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. Last Updated: 07/27/2016

Free Trade?

CHEREPOVETS, Central Russia -- The people of Cherepovets, a grey city in provincial Russia, are not rich but they had been starting to feel a sense of hope.


The Severstal Metals Plant, which employs one out of every six residents here, has responded to the collapse of the Russian economy by looking for markets off shore. More than 60 percent of its production is now exported.


"I am getting by," said Dmitry Maximov as he stacked up rolls of steel to be shipped to Turkey. Like most of Severstal's workers, who earn on average less than 2 million rubles ($350) a month, he gets paid more or less on time, a rarity these days in Russia where millions have gone for months without pay.


"It is enough for me now, but I am getting married and it will be difficult to support a family," he explained.


Severstal has kept its head above water thanks to exports, but now the plant is being accused of dumping steel abroad at unfairly low prices. The enterprise's young dynamic management team is worried that its hard-won export markets will dry up under a chain of anti-dumping cases, a prospect which could have dire consequences for the town's 300,000 inhabitants who rely on the mill's meager but steady salaries.


"We turned to exports for survival," said Vladimir Krainov, 32, deputy head of Severstal's Export Division. "They are our lifeline."


Last month the United States slapped provisional anti-dumping duties of 61 percent on carbon steel plate from Severstal, a move which Krainov said shut its product out of the U.S. market. Canada and Mexico, which have similar suits pending against carbon steel plate, are expected to follow the U.S. lead.


"This case will be a great problem for us," Krainov said. "It could force us to lay off workers.


"I don't understand how the U.S. government could allow this anti-dumping case when the U.S. economy is doing so well," he added.





In Cherepovets, 600 kilometers north of Moscow, few people know that Severstal is facing dumping complaints. But they are keenly aware that the fate of this bleak industrial town is linked to the local steel mill's success in staying afloat.


Severstal is not alone. Some 46 anti-dumping cases or complaints have been lodged against Russia, mainly against various forms of metal and chemical exports. The Russian Trade Ministry has estimated that the economy loses at least $1 billion annually due to anti-dumping duties.


Dumping, by definition, is selling production below cost or below that charged in the domestic market as a way of getting rid of surplus or as a predatory means of gaining market share.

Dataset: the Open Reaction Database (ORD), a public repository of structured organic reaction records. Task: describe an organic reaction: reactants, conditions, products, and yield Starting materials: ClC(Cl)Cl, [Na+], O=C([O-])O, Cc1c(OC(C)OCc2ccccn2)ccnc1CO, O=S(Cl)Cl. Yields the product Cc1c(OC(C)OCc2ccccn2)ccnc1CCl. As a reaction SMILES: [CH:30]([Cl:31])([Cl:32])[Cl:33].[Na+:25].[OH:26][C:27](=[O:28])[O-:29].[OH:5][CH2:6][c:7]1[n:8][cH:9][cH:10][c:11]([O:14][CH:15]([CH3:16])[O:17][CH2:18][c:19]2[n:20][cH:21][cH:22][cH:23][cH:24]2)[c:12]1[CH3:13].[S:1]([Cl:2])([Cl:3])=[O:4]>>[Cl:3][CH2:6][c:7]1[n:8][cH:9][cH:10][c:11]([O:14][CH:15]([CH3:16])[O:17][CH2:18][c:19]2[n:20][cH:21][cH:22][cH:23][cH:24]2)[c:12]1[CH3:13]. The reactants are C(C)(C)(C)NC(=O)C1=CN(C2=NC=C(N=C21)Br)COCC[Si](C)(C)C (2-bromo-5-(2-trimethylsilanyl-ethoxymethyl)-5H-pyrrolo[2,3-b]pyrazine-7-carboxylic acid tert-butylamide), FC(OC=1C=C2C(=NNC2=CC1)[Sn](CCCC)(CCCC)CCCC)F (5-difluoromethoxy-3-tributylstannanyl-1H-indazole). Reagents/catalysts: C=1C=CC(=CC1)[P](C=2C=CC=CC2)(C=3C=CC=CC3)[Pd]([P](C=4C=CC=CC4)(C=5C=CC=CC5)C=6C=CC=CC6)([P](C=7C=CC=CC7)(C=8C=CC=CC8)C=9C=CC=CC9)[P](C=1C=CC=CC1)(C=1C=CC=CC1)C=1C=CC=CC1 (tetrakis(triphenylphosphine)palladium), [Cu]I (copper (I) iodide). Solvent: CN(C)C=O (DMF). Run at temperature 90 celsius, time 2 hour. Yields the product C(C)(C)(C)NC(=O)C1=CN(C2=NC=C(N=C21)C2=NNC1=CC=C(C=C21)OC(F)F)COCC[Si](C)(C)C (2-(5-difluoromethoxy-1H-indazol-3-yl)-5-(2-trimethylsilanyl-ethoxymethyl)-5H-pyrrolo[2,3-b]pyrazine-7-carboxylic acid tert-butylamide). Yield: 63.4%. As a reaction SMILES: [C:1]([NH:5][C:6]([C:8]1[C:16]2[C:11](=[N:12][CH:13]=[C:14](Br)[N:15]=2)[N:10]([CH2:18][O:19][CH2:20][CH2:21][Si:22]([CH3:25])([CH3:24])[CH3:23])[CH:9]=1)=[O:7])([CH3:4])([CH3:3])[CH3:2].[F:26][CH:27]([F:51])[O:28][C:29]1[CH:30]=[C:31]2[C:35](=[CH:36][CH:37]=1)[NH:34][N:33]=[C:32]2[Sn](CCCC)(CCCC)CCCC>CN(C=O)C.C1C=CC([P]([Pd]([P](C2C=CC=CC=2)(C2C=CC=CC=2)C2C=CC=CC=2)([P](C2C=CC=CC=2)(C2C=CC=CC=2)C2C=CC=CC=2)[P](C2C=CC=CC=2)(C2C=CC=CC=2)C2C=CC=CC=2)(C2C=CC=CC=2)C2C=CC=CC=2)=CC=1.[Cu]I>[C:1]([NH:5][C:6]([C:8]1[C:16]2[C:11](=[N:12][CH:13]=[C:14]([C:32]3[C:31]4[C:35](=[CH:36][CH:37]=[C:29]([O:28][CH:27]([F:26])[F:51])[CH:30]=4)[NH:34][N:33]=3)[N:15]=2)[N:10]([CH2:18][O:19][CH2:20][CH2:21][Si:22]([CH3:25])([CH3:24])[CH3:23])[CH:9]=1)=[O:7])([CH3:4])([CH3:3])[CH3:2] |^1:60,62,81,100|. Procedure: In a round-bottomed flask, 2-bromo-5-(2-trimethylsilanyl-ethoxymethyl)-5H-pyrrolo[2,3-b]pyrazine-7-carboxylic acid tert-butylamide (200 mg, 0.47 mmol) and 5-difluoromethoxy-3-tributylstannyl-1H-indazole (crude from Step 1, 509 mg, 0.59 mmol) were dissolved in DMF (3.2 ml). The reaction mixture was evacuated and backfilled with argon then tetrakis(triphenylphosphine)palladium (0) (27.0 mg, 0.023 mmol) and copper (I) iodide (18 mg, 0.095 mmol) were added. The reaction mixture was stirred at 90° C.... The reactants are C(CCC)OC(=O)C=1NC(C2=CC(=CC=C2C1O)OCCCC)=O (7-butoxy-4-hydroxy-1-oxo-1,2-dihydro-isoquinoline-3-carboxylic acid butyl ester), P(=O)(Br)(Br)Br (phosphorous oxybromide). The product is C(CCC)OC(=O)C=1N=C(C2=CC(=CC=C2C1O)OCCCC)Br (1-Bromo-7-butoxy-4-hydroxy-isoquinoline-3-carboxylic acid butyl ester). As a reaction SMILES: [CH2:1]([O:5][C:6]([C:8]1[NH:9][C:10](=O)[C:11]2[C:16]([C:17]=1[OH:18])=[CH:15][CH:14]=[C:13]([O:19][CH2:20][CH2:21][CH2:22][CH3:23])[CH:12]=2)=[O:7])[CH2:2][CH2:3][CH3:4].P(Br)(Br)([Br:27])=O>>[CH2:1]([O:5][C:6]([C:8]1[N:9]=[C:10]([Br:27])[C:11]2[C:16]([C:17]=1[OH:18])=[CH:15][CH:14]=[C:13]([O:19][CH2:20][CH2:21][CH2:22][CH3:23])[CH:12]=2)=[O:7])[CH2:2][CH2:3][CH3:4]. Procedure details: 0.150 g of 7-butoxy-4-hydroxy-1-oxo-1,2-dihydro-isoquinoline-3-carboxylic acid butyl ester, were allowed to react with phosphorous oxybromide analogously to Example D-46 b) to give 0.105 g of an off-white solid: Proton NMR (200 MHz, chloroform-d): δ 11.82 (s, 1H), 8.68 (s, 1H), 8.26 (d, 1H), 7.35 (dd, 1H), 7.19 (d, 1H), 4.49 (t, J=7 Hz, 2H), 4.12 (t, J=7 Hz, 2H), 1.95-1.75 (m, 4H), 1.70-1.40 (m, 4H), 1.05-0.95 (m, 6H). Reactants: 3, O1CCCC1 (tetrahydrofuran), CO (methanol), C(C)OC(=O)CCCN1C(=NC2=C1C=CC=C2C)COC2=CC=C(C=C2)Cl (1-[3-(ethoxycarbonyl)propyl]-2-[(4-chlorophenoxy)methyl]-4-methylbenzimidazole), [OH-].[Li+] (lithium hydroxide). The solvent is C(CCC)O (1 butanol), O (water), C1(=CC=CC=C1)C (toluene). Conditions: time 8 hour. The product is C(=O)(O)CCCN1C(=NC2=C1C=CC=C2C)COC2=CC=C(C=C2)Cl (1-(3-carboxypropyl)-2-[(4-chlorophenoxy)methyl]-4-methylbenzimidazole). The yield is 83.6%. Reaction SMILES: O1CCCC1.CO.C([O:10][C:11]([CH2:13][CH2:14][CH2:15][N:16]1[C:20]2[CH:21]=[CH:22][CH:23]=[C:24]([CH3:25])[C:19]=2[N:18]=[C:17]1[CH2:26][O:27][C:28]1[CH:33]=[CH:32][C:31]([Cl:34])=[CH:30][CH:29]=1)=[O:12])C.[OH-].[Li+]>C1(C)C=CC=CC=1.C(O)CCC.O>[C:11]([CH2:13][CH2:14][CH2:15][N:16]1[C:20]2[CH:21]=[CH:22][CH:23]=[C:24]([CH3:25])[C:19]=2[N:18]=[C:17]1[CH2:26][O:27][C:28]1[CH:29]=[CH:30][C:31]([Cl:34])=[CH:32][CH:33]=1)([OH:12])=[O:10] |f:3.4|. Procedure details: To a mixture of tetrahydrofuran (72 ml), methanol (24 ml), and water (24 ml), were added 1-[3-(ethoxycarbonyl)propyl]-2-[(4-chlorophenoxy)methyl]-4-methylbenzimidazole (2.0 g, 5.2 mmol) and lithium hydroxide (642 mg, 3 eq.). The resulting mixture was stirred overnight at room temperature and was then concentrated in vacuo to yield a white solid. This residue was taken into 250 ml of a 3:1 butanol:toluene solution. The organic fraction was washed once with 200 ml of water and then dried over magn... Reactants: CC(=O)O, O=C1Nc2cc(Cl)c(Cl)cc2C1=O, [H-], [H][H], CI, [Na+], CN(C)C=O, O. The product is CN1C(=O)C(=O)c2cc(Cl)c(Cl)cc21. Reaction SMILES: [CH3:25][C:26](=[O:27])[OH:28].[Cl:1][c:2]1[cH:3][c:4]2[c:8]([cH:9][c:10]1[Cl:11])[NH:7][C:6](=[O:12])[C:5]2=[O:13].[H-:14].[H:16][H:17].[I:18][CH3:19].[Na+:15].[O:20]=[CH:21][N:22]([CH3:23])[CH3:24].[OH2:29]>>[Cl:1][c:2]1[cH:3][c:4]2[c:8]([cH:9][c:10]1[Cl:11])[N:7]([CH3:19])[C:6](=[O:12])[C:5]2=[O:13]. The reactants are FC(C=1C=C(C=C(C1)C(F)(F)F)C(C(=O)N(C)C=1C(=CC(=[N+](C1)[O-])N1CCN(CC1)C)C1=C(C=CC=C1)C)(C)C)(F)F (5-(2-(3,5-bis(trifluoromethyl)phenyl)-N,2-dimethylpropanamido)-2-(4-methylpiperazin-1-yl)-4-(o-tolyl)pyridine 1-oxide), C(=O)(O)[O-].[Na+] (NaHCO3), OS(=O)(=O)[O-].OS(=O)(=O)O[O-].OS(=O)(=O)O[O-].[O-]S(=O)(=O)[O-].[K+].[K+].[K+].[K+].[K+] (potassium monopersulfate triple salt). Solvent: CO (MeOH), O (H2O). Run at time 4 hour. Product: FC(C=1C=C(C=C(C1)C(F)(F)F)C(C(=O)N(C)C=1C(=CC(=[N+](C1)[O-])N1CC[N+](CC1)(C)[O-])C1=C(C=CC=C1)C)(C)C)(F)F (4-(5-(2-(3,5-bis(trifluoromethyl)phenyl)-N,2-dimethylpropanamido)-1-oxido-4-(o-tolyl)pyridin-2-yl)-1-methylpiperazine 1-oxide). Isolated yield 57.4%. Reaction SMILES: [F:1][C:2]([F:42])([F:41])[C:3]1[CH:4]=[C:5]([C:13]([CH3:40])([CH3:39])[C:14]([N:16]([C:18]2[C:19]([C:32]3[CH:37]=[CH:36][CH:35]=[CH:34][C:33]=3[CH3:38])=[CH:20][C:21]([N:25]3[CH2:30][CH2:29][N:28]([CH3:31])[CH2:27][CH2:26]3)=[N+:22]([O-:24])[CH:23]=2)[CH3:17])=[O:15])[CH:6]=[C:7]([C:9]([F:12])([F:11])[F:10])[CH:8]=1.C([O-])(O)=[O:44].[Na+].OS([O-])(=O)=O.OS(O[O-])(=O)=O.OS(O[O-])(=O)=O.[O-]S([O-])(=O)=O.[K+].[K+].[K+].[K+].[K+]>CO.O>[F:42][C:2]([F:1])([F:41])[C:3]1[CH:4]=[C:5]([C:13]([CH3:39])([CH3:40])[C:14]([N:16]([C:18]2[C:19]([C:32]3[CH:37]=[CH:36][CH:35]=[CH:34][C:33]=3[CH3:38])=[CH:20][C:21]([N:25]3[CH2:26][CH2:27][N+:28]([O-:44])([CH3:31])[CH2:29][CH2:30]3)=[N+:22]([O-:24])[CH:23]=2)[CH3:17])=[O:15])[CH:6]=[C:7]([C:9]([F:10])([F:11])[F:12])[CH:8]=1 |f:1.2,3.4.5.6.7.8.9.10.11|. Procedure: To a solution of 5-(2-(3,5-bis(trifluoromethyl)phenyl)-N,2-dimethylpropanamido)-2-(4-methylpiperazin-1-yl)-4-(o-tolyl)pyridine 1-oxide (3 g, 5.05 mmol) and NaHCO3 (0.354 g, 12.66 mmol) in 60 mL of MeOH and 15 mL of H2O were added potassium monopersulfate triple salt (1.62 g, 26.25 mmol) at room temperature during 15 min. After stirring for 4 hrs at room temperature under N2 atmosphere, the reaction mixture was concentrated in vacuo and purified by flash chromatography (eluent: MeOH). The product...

"There has been a surge in anti-dumping cases against Russia over the last couple of years," said Alexei Ruzhin, who heads the Trade Ministry's division on dispute settlement. "We view this as protectionism."


The sense of outrage in Russia is sharpened by a perception that the West's case is both self-serving and hypocritical. The West has lectured Russia for years on the value of free trade and Russia has more or less opened its markets to Western goods. But Russia complains that when it wants to export, the West closes the door.


Both Prime Minister Viktor Chernomyrdin and First Deputy Prime Minister Anatoly Chubais complained publicly during their recent trips to the United States that the West is practicing discriminatory trade policies toward Russia.


First Deputy Prime Minister Boris Nemtsov even refused to meet with the European Union's top trade official, Sir Leon Brittan, during his visit to Moscow earlier this month. Nemtsov sharply criticized a recent EU decision to impose provisional anti-dumping duties on Russian iron and steel pipes and said Brittan had shown his unwillingness to compromise on trade policies. The EU alone has anti-dumping duties against 14 Russian products, ranging from unwrought unalloyed zinc to unwrought magnesium. The anti-dumping cases have provoked the ire of senior Russian politicians not only because defending domestic industry makes for good politics at home, but because exports have been one of the few bright spots in Russia's flagging economy.


Faced with a collapse in domestic demand, many enterprises have turned to exports to stay on their feet. Russian exports, which totalled $87 billion last year, have grown by more than 50 percent over the last few years. Almost one-quarter of Russia's 1996 exports were metals and chemicals, which have attracted the most dumping complaints.





Russia's chief grievance is that it is not treated as a market economy in anti-dumping investigations. In most cases, a local industry lodges an anti-dumping complaint against a foreign country through its own government. The government, in turn, examines production costs in the exporter's home market to determine whether products were sold below cost and dumping has occurred.